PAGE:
Try local olive oils drizzled on salads, soups, or dipped with warm, fresh bread.
Every country has its sausages, and Croatia is no exception. Češnjovka is a spicy garlic sausage made from pork mince and flavored with plenty of pepper, hot paprika, and sea salt.
This piquant specialty is particularly popular in the city of Samobor, where street vendors sell it with lashings of thick homemade mustard.
Cesnjovka is also well-known throughout central and northern Croatia during the festive winter period. It is one of the most common Croatian foods you can find during Christmas. Visit a winter market in December and enjoy this meaty delicacy with sauerkraut and warm mulled wine.
Sheep’s cheese is a Croatian favorite, and Pag cheese is the most prized cheese of all. Cheese from the Adriatic island of Pag is renowned for its rarity and unique flavor.
On Pag, dry sea wind blows salty air through the lean scrub, and the minerals sink into the soil, absorbed by the plants. The sheep inhabiting the island eat the plants, and the salt-rich diet creates a tangy cheese reminiscent of Manchego. As a result, aged Pag cheese tastes more like Romano or Prana Gradano.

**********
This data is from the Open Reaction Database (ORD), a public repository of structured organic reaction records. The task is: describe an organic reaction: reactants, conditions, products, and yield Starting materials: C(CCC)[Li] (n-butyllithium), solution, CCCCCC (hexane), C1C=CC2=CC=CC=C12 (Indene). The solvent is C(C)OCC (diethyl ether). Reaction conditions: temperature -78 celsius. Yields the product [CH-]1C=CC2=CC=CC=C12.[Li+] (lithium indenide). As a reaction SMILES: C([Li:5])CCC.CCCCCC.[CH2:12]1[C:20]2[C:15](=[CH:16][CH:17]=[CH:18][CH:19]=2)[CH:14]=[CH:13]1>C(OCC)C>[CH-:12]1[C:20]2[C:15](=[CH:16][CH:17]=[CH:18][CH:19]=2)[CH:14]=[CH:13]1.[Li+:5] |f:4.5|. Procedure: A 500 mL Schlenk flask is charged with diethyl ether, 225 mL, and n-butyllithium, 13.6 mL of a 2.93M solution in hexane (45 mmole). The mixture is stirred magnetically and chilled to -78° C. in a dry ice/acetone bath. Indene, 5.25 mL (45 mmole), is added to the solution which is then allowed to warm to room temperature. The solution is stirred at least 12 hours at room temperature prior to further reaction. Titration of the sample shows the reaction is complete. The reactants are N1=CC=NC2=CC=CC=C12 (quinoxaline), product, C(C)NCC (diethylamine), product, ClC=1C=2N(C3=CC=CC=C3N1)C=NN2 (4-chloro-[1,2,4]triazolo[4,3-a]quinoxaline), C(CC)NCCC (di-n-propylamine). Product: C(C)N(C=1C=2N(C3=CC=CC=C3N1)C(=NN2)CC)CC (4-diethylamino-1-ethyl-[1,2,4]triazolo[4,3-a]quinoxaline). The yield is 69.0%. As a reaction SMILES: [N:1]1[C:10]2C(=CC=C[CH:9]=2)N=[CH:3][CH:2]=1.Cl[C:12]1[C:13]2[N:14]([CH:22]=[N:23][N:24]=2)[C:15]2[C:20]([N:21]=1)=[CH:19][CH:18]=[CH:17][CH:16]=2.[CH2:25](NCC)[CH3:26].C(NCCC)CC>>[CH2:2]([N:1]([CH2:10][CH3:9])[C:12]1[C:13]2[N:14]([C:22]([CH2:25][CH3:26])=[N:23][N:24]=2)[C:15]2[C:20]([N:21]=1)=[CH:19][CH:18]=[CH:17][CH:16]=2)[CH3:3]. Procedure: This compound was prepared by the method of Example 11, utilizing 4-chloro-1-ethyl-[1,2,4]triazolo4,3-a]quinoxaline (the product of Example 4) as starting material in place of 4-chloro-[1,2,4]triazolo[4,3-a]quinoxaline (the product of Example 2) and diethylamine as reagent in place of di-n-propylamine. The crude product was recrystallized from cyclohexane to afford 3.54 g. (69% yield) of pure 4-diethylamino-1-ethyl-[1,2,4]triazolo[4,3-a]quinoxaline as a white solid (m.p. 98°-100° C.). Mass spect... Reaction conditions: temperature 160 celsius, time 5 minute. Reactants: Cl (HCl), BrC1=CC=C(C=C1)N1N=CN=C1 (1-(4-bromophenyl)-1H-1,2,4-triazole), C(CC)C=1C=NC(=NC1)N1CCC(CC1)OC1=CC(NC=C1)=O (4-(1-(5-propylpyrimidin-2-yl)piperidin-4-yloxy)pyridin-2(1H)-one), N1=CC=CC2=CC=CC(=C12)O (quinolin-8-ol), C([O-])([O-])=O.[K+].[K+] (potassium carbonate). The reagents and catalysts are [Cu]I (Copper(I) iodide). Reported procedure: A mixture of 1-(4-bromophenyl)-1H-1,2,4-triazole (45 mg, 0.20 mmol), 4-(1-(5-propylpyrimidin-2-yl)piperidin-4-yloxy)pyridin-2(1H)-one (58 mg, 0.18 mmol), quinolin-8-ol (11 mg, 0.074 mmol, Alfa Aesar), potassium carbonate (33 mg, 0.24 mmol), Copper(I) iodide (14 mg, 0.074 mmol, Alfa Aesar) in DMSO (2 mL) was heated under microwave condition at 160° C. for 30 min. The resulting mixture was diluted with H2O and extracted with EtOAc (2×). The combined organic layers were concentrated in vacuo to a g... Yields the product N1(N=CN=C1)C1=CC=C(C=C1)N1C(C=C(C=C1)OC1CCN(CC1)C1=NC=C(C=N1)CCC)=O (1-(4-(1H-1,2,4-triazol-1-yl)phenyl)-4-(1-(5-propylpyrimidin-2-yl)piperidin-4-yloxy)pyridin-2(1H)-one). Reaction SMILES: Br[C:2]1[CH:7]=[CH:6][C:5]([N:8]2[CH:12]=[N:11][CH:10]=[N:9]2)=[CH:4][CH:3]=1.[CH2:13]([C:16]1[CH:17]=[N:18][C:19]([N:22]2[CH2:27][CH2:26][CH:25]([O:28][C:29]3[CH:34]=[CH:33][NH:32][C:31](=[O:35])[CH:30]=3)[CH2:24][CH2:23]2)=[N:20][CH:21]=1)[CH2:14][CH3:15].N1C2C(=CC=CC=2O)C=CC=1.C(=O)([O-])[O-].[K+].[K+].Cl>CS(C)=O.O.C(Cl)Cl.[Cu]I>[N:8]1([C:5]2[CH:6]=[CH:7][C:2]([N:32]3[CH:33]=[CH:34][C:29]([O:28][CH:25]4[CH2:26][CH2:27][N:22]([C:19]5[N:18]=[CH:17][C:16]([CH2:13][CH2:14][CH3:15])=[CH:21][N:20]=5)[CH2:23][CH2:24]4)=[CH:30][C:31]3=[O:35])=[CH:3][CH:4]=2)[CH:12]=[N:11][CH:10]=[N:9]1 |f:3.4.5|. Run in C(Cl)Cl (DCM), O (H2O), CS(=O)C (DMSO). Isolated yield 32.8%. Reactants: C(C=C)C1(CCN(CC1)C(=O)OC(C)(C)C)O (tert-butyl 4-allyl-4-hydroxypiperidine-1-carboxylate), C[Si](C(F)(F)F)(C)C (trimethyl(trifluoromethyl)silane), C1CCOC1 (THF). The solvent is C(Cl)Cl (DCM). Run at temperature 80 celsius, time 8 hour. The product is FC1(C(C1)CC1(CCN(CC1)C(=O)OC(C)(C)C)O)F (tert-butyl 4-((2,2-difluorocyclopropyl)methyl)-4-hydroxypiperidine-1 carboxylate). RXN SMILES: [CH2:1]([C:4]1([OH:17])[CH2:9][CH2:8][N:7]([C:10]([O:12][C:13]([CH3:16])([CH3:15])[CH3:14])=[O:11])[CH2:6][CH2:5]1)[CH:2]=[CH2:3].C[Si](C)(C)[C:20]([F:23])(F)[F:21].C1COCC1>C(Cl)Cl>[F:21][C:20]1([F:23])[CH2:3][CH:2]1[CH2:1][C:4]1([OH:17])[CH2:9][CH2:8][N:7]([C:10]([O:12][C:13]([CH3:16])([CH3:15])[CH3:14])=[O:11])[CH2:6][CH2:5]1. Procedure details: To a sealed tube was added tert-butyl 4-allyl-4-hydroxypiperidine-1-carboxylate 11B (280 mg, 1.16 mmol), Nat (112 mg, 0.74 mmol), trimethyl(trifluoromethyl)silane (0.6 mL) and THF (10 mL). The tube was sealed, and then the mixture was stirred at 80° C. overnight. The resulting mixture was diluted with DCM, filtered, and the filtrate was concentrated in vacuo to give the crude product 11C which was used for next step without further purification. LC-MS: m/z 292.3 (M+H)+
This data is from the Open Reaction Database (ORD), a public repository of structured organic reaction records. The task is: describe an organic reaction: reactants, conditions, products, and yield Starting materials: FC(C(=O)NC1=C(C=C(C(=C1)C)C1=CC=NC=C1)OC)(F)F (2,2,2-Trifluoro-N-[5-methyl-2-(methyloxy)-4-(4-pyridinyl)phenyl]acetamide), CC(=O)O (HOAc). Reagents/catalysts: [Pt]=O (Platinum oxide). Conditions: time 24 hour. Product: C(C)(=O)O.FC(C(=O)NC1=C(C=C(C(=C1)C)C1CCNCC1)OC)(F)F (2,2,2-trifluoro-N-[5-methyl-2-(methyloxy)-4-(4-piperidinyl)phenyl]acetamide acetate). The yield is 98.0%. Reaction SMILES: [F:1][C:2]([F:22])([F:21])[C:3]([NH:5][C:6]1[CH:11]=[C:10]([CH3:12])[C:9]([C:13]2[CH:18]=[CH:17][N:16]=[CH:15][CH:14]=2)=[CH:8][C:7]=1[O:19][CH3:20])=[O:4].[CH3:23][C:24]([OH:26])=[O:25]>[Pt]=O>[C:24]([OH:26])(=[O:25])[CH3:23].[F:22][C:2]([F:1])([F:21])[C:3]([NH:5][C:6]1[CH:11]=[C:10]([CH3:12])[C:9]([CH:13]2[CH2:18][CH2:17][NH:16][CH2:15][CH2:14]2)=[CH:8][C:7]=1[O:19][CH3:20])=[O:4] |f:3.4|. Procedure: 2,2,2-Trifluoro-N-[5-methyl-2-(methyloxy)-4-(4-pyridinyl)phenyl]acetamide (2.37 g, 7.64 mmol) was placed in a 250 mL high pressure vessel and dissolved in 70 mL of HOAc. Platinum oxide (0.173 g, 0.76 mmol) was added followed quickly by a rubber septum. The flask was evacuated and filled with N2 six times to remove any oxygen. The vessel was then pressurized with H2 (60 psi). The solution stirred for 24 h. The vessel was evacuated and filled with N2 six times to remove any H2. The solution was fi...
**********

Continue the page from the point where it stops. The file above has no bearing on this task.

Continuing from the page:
Pag cheese is a protected item under Croatian law; like champagne, Pag cheese follows strict guidelines to meet the criteria. Don’t be fooled by labels that say ‘cheese from Pag’ – often, these are made with milk from another animal, not the Pag sheep.
Croatian Foods – Soups And Stews
Continuing with seafood, brudet (sometimes called brodetto) is a Croatian seafood stew that is popular around the country. This traditional tomato-based delicacy is rich, creamy, and slightly tangy from lashings of white vinegar. Often made with prawns, mussels, and eels, every region has its own variation on this Dalmatian delight. Eat this unusual Croatian dish with polenta, warm toasted bread, or potatoes during any time of year.
Bean Soup (grah)
Just like sausages, every culture has a traditional soup. Grah, or ‘bean,’ is a staple of households all around Croatia. This hearty winter soup first came about in Istria in the 17th century and became the main dish for peasant families during Croatia’s often bitter winters. Made with smoked sausage, fava beans, and paprika, grah is easy, cheap to prepare, and of course, delicious!
This traditional food in Croatia is soup for the soul, and definitely something you should try. You can find grah in some cafes and restaurants, but the best is homemade with love. Look for grah in large tureens during winter festivals and enjoy with fresh bread and butter.
FLAVORS AROUND THE WORLD
Desserts In Croatian Foods